Dogs and cats have been domesticated and living alongside humans for thousands of years. The domestication of dogs certainly started long before that of cats, and there are also fundamental differences in the nature, biology and behaviour of dogs and cats, all of which influence the bond and relationship between human caregivers and their pets.
Broadly speaking, dogs are descended from pack animals (wolves) and develop complex social interactions and relations with other dogs and with humans. As such, pet dogs are often considered loyal, faithful and attentive to their owners.
Cats on the other hand are descended from a largely solitary-living species (North African wildcats), and although they have been domesticated for more than 10,000 years, it is a common perception that cats remain aloof and often fiercely independent animals with relatively little reliance or dependence on humans.
But is that really the case, or just a misconception?
Are cats as independent as we think?
Recent studies have begun to challenge some of our common perceptions regarding cats, and the strength and complexity of their relationship with humans. For some cat owners, the results of some of these studies probably come as no surprise, but it is interesting that many of the traditional views of cats and of how they perceive and interact with humans may be based on false assumptions.
Kristyn Vitale and colleagues at the Oregon State University in the USA1 undertook some studies to try to critically evaluate the quality of attachment between cats and their owners. For these investigations they used a 'Secure Base Test', this is a type of test that has commonly been used to look at the attachment between human infants and parents, in other animals (such as primates), and also between dogs and humans. The concept comes from the idea that, ideally when we are young, our parents or adult guardians should be a 'safe base' or safe haven from which we can explore our environment and world with confidence and security, with the reassurance of knowing they are around.
During the Secure Base Test, owners entered an unfamiliar room with their adult cat or kitten. They sat on the floor and there were three cat toys placed more than a metre away from them in the room, they could interact with the cat if he or she came within one metre of the owner, but otherwise the owner would remain passive.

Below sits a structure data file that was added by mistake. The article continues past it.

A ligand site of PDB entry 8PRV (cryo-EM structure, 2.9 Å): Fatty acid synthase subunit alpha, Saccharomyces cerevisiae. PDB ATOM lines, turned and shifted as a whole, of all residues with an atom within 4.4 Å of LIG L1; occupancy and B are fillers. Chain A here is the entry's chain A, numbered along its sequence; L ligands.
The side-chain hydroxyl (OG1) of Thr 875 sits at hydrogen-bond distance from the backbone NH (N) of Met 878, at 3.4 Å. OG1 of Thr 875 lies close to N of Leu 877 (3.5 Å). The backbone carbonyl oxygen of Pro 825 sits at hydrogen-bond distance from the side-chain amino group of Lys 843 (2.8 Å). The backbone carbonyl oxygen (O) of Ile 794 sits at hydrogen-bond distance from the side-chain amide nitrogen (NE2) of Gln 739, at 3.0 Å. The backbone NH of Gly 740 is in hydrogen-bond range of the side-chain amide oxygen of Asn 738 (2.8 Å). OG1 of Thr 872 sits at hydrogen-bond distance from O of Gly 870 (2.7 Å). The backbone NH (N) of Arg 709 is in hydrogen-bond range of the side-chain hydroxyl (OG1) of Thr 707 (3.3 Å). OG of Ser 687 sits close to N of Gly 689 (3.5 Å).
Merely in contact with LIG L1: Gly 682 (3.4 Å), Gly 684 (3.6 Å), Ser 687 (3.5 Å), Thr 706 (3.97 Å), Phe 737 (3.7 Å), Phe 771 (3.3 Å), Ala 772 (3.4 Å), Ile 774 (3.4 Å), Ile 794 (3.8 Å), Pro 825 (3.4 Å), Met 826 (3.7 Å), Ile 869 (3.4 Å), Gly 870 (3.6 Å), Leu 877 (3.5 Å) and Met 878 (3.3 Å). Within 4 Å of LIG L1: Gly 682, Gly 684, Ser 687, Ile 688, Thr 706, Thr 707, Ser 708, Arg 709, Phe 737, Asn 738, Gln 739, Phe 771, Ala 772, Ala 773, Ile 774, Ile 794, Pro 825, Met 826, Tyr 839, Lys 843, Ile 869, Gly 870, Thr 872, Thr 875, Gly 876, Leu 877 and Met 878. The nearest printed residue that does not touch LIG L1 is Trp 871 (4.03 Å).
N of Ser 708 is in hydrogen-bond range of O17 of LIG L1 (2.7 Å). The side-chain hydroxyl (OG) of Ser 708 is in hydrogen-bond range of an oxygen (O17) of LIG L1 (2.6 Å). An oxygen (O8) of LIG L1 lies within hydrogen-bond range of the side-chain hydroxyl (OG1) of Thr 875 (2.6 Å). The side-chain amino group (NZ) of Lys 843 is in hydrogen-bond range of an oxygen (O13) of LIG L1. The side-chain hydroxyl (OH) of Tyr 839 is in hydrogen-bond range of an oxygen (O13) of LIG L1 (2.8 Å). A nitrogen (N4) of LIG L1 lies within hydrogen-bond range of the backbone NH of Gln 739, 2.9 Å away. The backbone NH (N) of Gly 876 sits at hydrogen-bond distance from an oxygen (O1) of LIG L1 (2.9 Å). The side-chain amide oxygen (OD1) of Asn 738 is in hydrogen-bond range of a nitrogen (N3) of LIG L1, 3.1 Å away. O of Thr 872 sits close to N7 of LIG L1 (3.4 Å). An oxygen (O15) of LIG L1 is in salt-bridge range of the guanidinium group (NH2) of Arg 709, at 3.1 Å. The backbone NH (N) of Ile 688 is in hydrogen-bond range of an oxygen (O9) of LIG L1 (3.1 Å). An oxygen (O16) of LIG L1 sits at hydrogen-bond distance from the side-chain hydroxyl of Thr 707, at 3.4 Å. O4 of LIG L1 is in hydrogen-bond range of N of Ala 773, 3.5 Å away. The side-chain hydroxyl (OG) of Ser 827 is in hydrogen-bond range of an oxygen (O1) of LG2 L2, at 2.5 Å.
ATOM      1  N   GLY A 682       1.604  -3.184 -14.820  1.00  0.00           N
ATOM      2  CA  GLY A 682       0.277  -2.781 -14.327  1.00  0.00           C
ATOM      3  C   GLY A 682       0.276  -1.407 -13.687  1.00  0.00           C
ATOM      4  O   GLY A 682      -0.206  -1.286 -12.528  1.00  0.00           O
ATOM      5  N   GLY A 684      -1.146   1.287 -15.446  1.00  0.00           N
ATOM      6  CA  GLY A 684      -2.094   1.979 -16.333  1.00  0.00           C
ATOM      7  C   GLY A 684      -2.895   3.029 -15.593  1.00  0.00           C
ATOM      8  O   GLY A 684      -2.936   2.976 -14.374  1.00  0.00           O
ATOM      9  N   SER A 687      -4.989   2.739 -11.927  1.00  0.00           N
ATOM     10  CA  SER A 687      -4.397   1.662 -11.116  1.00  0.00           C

After two minutes, the owner left the room and the cat was alone in the room for two minutes, and then the owner returned and sat in the room as before, for a further two minutes.
The type of attachment the kitten or cat displayed towards the owner was classified according to existing human and dog studies:
- Secure attachment, Cats appeared comfortable exploring the room while having periodic contact and interaction with the owner. The cat showed evidence of stress when the owner left, but sought contact on return of the owner, which was followed by reduced stress with further exploration or play.
- Insecure-Ambivalent attachment, Cats showed increased stress when the owner left, and exaggerated efforts to maintain contact with the owner after they returned.
- Insecure-Avoidant attachment, Cats showed little or no evidence of distress on departure of the owners and little or no response on their return.
- Insecure-Disorganised attachment - Cats showed evidence of fear and/or avoidance on return of the owner.
What were the results of the study?
Of 70 kittens aged between three and eight months of age, more than 64% were classified as securely attached to their owners, and of those insecurely attached, the majority (84%) were classified as having insecure-ambivalent attachment.
Interestingly, these proportions did not change significantly even with 6 weeks of additional training and socialisation for some of the kittens (see the graph above). Additionally, when 38 adult cats were assessed with the same test, very similar results were obtained with almost 66% displaying secure attachment.
What does this tell us?
Although the methods used, and the descriptions of the type of attachment styles may not be familiar to many of us, the authors of this study concluded that typical indicators of attachment relationships between cats and their owners were displayed including seeking contact, distress on separation, and reunion behaviours.
These behaviour traits have been shown to occur in other animals and humans, and interestingly in the cats and kittens included in this study, the majority (around 2/3 of the total, very similar to what has been described in dogs), showed evidence of secure attachment to their owners, and this attachment appears to be stable from kittenhood through to adults.
The full details of this study can be found here, and while no single study can possibly attempt to fully explore the complexity of the relationships that develop between cats and their owners, it is fascinating to see and understand that cats do indeed appear to form strong attachment bonds with their owners.
The stability of these bonds from an early age also suggest that this may, at least in part, be governed by underlying genetic traits that affect behaviour.
While cats may often be perceived or described as being aloof and independent, the truth is, in fact, much more complex. Most actually appear to have close attachments to their owners who they turn to as a source of safety and security, just the same as dogs do!
1. Vitale KR, Behnke AC, Udell MAR. Attachment bonds between domestic cats and humans. Current Biology. 2019 Sep 23;29(18):R864-R865. https://doi.org/10.1016/j.cub.2019.08.036